The Extreme Statistics (extSTAT) research group that Raphaël Huser leads at KAUST focuses on the following main lines of research:

  1. Statistics of extremes and risk assessment: We develop specialized statistical models for low-probability-high-impact extreme events, that have appealing statistical properties for tail extrapolation and the assessment of future (potentially more extreme) risk. These include:
    • the development of multivariate, spatial or spatio-temporal models that are flexible in their joint tail behavior, in order to capture different asymptotic dependence regimes in a parsimonious way;
    • the development of models that accommodate nonstationarity in space and/or time, in their marginal distributions and/or their dependence structure;
    • the development of deep quantile regression models for extremes, which combine justified extreme-value regression models with deep-learning methods, in order to efficiently extract complex relationships between an extreme response and covariates.


  2. Efficient inference methods for complex models and big data: Beyond creating new models with interesting statistical properties, one important aspect is to be able to efficiently fit these complex models to massive datasets. Often, classical inference approaches based on the full likelihood are not available or are computationally intractable, so alternative approaches that are both fast and accurate need to be designed. These include:
    • likelihood-based approaches that rely on lower-dimensional, sparse, or low-rank methods, as well as other numerical approximations (e.g., composite likelihoods, the Vecchia approximation, local likelihoods, graphical methods and SPDE-based models, INLA, carefully-designed Bayesian hierarchical models, etc.);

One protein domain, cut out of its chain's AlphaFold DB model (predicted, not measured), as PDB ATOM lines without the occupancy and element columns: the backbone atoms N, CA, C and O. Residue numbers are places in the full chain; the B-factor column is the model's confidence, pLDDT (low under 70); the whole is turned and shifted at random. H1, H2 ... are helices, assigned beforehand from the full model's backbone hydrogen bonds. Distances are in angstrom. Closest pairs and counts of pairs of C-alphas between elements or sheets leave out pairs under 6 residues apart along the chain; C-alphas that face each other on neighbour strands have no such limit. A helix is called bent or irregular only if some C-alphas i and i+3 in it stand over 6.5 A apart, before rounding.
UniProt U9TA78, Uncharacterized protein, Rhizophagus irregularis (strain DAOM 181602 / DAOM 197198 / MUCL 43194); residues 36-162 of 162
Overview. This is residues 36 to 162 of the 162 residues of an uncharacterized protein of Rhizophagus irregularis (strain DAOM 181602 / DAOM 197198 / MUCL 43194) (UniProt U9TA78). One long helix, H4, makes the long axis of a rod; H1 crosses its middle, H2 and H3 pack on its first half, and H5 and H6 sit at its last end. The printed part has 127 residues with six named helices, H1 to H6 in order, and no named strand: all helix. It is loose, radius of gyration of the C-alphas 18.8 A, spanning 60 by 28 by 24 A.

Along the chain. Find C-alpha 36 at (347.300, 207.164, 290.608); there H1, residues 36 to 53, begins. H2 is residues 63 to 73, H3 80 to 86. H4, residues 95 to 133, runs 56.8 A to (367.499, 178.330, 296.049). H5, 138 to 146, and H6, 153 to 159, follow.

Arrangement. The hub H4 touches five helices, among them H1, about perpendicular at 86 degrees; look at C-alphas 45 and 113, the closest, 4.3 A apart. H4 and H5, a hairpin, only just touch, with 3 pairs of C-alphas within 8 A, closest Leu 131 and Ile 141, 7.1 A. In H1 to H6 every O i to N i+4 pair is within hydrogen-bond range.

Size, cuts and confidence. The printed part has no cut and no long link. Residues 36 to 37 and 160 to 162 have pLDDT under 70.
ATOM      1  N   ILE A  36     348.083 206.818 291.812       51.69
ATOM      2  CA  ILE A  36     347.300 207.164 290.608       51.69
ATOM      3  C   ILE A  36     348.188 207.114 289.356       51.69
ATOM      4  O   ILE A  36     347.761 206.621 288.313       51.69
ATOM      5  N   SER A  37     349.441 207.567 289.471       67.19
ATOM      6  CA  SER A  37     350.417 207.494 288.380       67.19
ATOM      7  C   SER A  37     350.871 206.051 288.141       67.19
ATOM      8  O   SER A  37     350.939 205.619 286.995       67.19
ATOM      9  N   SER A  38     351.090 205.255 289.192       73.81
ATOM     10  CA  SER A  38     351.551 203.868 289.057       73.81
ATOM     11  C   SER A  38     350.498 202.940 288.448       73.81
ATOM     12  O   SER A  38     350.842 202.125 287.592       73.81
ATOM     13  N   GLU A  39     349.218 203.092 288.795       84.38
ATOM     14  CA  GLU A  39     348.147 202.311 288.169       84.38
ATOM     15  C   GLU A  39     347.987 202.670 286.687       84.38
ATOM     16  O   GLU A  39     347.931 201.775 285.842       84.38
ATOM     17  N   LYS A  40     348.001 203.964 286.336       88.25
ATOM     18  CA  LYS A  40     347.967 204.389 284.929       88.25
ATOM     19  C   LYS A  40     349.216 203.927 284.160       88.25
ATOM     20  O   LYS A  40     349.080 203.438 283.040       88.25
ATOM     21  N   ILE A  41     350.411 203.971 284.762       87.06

• likelihood-free approaches, such as neural Bayes estimators (see below).


  3.  Neural Bayes estimators: One important area of current research in the extSTAT group is the development of general-purpose, likelihood-free, fast and statistically-efficient neural Bayes estimators. Essentially, these estimators are neural networks that approximate Bayes estimators, which makes them attractive both from a statistical and a computational perspective. These estimators are also amortized in the sense that, although the computational time and effort needed to initially train the underlying neural network can be substantial, once trained, inference from observed data that conform with the chosen neural-network architecture is extremely fast. Being both deeply anchored into statistical decision theory and relying on advanced deep-learning techniques, neural Bayes estimators are currently emerging as a paradigm shift challenging traditional statistical inference techniques for complex models with intractable likelihoods. The extSTAT research group (with collaborators) is contributing extensively to the early developments of such estimators and their application primarily to spatial (e.g., extreme) and multivariate models.


  4. Applications: Our methodological contributions are often motivated and fed by a wide variety of real data applications in climate and earth sciencesfinance and neuroscience. These include: 
    • the modeling of natural hazards (e.g., heavy rainfall, peak river flows, heat waves, extreme sea surface temperatures, strong wind gusts, extreme wave heights, high pollution levels, devastating landslides, dangerous wildfires) and the assessment of climate change's impacts on such extreme events; 
    • the assessment of financial risk (e.g., turbulence in stock markets or cryptomarkets); 
    • the characterization of brain signals during extreme stimuli (e.g., epileptic seizures).